Camp Reinforces Pyramid Lake Paiute Traditions

Moccasins made as part of the Pyramid Lake Paiute's Cultural Summer Day Camp

Moccasins made as part of the Pyramid Lake Paiute’s Cultural Summer Day Camp

The Pyramid Lake Paiute Tribe of Nixon, Nevada, was one of 24 American Indian organizations and tribal youth programs to receive funding from First Nations Development Institute (First Nations) through its Native Youth and Culture Fund (NYCF) for the 2016-17 funding cycle. First Nations launched the NYCF in 2002 with generous support from the Kalliopeia Foundation and other foundations and tribal, corporate and individual supporters.

Pyramid Lake Paiute Chairman Vinton Hawley is pleased that by investing in its youth and giving them a sense of community and tradition, the Pyramid Lake Paiute Tribe is ensuring that it will have strong future leaders. The tribe commended First Nations for support of the much-needed “Cultural Summer Day Camp.”

nycf-logoThe tribe received a $20,000 grant that supported the camp where elementary school-aged youth learned the Paiute culture and heritage through a language-immersion unit. The sharing of the Paiute culture, language and history included hands-on learning and classroom activities. Tribal high school and college students served as peer mentors to their younger, fellow tribal members.

Through the NYCF grant, the cultural camp was able to provide transportation for all three of the tribe’s communities. The Pyramid Lake Paiute Tribe (PLPT) Reservation is located 45 miles northeast of Reno, Nevada, in Washoe County. PLPT has three communities, Nixon, Wadsworth and Sutcliffe. The communities of Wadsworth and Sutcliffe are located approximately 15 miles from Nixon, which was the location of the Cultural Summer Day Camp.

The cultural camp’s ability to provide transportation sparked an interest from many families, and supported an increase in attendance. Over the four weeks in July 2016 there was an average daily attendance of 73 students, which was an increase from the previous year of an average daily attendance of anywhere from 60 to 65 students.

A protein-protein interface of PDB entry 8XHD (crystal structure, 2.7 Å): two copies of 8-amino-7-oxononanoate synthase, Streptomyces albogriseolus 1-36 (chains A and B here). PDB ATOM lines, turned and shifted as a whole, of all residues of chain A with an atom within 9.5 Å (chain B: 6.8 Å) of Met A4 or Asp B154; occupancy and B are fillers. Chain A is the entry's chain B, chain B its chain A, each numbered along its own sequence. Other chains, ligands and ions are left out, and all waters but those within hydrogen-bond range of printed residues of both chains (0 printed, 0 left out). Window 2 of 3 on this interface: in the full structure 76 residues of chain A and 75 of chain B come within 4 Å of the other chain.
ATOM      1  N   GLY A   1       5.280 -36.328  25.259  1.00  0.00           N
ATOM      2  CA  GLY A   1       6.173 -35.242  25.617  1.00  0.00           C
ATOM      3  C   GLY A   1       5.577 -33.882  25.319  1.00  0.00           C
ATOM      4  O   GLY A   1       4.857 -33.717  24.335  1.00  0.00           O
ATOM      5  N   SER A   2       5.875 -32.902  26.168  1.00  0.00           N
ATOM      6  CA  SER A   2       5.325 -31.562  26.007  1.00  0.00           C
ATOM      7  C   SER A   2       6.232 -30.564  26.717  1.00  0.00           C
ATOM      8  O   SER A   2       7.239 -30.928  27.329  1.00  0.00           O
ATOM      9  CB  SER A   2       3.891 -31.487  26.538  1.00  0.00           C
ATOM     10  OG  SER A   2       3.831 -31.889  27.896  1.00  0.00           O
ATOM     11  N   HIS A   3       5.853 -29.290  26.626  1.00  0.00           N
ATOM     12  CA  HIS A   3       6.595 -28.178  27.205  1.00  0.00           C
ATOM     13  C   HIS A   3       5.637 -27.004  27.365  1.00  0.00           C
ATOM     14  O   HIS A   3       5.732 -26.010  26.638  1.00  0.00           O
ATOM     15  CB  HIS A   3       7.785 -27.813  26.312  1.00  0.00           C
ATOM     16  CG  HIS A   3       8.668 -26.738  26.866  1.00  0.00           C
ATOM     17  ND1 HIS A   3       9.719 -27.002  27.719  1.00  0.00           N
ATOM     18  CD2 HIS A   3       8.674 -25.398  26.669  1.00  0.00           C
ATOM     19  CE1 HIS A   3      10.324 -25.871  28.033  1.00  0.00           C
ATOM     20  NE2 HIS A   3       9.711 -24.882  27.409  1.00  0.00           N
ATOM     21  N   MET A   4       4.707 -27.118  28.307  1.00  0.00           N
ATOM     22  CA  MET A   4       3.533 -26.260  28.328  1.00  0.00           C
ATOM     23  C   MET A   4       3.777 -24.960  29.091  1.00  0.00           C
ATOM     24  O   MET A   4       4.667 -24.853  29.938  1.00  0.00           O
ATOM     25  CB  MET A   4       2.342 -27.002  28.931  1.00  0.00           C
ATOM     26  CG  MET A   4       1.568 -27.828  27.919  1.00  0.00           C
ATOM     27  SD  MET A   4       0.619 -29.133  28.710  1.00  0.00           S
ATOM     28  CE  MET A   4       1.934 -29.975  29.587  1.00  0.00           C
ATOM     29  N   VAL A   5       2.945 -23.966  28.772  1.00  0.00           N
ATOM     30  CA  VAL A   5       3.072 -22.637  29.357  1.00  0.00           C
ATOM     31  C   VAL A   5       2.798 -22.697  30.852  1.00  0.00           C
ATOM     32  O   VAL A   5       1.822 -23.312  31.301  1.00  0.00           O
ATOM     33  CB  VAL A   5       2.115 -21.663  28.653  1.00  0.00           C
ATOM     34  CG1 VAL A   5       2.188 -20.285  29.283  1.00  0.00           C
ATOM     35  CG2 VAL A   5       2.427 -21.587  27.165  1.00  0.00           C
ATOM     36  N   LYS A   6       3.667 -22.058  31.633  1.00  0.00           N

Pyramid Lake Paiute youth make hand game pieces during the camp

Pyramid Lake Paiute youth make hand game pieces during the camp

Tribal elders were key to the success of the cultural camp and they served as consultants to the program. One of the elders who served as one of the language teachers was Flora Greene.

“We were very fortunate that one of our oldest elders, who is 100 years old, came and worked with and spoke to the students. Parents also came and watched as the students learned,” said Janet Davis, Tribal Recreation Coordinator.

The youth were taught traditional Paiute dances and songs and they learned to make their own traditional clothing. The tribal museum directors spoke to the students and showed them the different parts of the regalia such as the moccasins, collars, beaded belts, headbands, cloth and buckskin dresses. Tribal members who sew traditional clothing also came together to measure each and every student for their own traditional Paiute cloth dress or shirt. They also helped cut the fabric as well.

The key to the language-immersion program was the learning of the “NUMU” language by playing traditional games and songs. The students also learned to make hand-game pieces to use when playing hand games such as the Bamboo Game. The students learned NUMU words by repeating simple words, phrases and body parts. Elders and community members played bingo games with the children using NUMU words. They also told stories in both Paiute and English.

A screenshot of the YouTube video about the camp

A screenshot of the YouTube video about the camp

A short film entitled, “Pyramid Lake Recreation: Summer Culture Program” documents the Cultural Camp. The almost 13-minute video can be found on YouTube and was produced by Robert Hicks Jr. of Nokwsi Films.

Hicks is a student at Haskell Indian Nations University, majoring in health, sport and exercise science. His experience as a videographer and audio engineer lead him to serve as the film’s producer, videographer and editor. A Pyramid Lake Paiute tribal member, Hicks knows the importance of the camp.

The video includes interviews with the tribal community members, and footage of the youth wearing their traditional clothing and participating in their traditional dances such as the Antelope Dance, the Bear Dance and the Owl Dance.

Davis said the impact of the camp is ongoing.

“With the First Nations grant funding, the Pyramid Lake Paiute Tribe was able to successfully serve youth and community members from all three of our tribal communities. This increased the access and sharing of our Paiute cultural customs and beliefs, and renewed our culture in the ways of our ancestors in order to promote our identity for future generations. The Pyramid Lake Paiute Tribe is very thankful to the First Nations Native Youth and Cultural Fund for the support of this project.”

By Mary K. Bowannie, First Nations Communications Officer

Cocopah Tribe Engages & Empowers Boys & Young Men

Young Cocopah student during CPR training. Photo courtesy of Cocopah Indian Tribe